EU confident in Taiwan’s system of governance

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The European Parliament is pictured in this Dec. 12 photo amid reports that it adopted a resolution Wednesday that includes a provision encouraging the two sides of the Taiwan Strait to resume their dialogue. (Courtesy of EP)

Brussels (CNA) — The European Union (EU) reiterated on Jan. 3 that it will continue to develop relations with Taiwan and support the shared values that underpin Taiwan’s system of governance, following a recent speech in which Chinese President Xi Jinping (習近平) said China retains the right to use force to achieve reunification with Taiwan.

“The EU has a strong stake in the security, peace, and stability of Asia, including across the Taiwan Strait,” a EU spokesperson said in an email response to CNA on Xi’s speech on cross-Strait relations Wednesday. “We support the constructive development of relations between mainland China and Taiwan as part of the peaceful development of the Asia-Pacific region,” the spokesperson said.

“Unfortunately, cross-strait relations have remained frozen in the past two years,” the spokesperson said, adding that it is important to maintain the status quo, to restart cross-strait dialogue and to exert restraint. “Initiatives aimed at promoting dialogue, co-operation and confidence-building between the two sides of the Taiwan Strait are to be encouraged,” the spokesperson noted.

Reiterating the EU’s “One China” policy, the spokesperson said: “We are committed to continuing to develop our relations with Taiwan and to supporting the shared values underpinning its system of governance.” Xi said in a speech commemorating the 40th anniversary of the “Message to Compatriots in Taiwan” on Wednesday that Taiwan “must and will be” united with China.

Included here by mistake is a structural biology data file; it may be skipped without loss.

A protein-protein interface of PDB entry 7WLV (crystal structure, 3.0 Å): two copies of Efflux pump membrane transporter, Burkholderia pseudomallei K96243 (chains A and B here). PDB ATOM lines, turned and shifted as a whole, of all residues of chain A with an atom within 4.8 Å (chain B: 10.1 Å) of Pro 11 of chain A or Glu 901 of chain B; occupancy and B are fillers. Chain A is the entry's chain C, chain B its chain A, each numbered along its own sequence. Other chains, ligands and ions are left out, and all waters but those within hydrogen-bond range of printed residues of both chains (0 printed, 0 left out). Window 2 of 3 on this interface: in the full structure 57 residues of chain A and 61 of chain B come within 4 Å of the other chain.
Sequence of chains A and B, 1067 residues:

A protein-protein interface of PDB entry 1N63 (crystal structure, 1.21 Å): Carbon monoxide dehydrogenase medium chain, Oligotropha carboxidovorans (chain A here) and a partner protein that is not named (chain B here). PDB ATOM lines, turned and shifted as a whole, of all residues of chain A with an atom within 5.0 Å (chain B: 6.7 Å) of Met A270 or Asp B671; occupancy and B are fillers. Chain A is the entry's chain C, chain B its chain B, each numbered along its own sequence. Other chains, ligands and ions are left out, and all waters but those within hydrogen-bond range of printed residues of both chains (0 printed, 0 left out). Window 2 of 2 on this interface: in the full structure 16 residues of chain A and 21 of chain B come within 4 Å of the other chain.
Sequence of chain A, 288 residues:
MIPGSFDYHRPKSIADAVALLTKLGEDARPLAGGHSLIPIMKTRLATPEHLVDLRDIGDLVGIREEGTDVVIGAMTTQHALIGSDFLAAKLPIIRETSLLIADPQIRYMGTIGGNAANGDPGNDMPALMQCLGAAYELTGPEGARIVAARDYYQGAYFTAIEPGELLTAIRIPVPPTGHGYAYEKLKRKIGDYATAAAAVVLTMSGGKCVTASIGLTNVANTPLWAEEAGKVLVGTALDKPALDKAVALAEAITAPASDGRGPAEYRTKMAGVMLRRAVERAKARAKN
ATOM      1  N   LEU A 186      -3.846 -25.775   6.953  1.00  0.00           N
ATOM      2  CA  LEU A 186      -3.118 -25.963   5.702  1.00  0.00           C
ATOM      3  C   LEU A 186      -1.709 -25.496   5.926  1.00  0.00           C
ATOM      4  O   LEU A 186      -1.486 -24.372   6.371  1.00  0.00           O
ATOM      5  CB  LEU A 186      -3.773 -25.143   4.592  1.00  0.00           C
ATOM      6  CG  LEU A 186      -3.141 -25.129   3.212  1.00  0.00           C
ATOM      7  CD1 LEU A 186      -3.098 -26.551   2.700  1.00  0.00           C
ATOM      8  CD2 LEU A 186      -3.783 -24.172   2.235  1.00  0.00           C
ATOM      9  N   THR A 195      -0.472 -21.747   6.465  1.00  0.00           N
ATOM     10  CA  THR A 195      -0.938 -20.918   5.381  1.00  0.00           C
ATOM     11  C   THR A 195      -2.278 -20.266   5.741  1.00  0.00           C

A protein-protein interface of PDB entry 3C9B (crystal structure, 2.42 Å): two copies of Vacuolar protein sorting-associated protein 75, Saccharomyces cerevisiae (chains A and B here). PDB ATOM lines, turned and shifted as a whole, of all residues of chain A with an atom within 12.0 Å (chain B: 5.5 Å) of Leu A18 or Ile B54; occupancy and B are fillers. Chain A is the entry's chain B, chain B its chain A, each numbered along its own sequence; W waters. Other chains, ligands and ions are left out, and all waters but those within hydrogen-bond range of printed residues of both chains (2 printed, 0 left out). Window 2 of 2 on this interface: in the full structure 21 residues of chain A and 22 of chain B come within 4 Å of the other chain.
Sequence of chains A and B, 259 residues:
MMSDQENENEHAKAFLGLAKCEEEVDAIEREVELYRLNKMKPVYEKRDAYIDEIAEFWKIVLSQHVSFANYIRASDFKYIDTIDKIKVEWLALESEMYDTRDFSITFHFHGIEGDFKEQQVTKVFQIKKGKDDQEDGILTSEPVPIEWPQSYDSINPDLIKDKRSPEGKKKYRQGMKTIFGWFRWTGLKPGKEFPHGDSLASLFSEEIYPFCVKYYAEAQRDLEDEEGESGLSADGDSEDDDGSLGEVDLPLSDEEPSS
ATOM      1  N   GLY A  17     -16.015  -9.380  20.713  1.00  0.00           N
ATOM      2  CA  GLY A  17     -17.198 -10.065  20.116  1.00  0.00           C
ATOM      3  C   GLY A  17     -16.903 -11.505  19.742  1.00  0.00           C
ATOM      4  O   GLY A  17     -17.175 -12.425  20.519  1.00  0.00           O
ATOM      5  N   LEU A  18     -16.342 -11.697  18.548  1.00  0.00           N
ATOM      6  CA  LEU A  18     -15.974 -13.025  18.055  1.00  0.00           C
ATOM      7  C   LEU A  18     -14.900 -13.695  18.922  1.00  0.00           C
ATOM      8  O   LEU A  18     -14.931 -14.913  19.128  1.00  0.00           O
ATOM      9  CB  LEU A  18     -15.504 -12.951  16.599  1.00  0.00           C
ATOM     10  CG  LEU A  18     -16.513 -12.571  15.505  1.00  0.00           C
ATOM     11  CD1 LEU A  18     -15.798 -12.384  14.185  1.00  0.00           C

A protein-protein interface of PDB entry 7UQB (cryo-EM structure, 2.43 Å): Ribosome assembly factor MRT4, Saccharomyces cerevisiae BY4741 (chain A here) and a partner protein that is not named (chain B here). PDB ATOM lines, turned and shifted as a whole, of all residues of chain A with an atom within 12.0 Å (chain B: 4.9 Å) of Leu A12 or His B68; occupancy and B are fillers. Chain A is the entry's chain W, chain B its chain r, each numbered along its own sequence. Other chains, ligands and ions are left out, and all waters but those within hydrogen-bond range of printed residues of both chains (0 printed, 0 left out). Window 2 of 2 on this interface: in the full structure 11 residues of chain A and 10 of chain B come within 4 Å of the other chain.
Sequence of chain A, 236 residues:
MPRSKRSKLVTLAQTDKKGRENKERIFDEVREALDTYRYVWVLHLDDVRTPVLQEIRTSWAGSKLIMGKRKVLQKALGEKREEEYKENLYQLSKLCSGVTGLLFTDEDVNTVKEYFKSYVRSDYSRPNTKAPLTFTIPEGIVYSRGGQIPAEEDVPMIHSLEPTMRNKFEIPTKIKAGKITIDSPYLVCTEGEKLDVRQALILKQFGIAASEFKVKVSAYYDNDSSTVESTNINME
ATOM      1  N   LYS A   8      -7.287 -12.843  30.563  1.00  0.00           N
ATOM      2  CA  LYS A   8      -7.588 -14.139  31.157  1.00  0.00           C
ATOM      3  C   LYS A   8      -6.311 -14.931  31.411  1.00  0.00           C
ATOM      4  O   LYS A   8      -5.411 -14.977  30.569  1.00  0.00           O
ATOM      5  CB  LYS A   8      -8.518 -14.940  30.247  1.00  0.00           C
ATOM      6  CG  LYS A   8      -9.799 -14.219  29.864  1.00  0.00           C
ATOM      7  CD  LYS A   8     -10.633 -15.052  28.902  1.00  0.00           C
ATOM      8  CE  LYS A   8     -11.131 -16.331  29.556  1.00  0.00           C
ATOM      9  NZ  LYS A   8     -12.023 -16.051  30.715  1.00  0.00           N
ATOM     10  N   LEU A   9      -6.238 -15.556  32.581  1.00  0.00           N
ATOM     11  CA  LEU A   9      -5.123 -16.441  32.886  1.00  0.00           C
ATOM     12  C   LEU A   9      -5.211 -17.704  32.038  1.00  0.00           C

He also said that over the past few decades, China has promoted the “1992 consensus,” which he said was reached by the two sides of the strait on the basis of the “one China principle” and the spirit of seeking common ground while reserving differences.

In his speech Xi defined the “1992 consensus” as “the two sides of the strait belonging to one China, and working together to seek the unification of the nation.” He attributed the beginning of cross-strait negotiations to the consensus, which is interpreted differently in Taiwan. Xi said China is willing to talk with any party in Taiwan to push forward the political process as long as it accepts the “one China principle.”

However, “we will not renounce the use of force or give up the option of using all necessary measures” to serve that end and crack down on Taiwan independence, he noted. In response, Taiwan’s President Tsai Ing-wen (蔡英文) stressed she will never accept the so-called “1992 consensus” because it is tantamount to the “one China, two systems” formula devised by China to bring Taiwan under its control.

Tsai stressed Taiwan will never accept that formula and that the vast majority of Taiwanese people are firmly opposed to such an approach devised by Beijing. The “1992 consensus” refers to a verbal agreement reached in 1992 between the then Kuomintang (KMT) administration and Chinese communist officials.

This agreement has been consistently interpreted by the KMT to mean that both sides of the Taiwan Strait acknowledge there is only “one China,” with each side free to interpret what “China” means. However, Beijing has never publicly voiced support for the second part of this KMT interpretation.

Tsai and the Democratic Progressive Party have never accepted the consensus. That stance led Beijing to halt dialogue with Taipei, freezing cross-strait relations after years of improvements under President Ma Ying-jeou (馬英九) of the KMT from 2008-2016.

Taiwan’s representative office in the EU and Belgium has conveyed to the European External Action Service (EEAS) Tsai’s comments and the objection of the Taiwanese people to Beijing’s “one China, two systems” formula, according to sources familiar with the matter.

By Tang Pei-chun and Elizabeth Hsu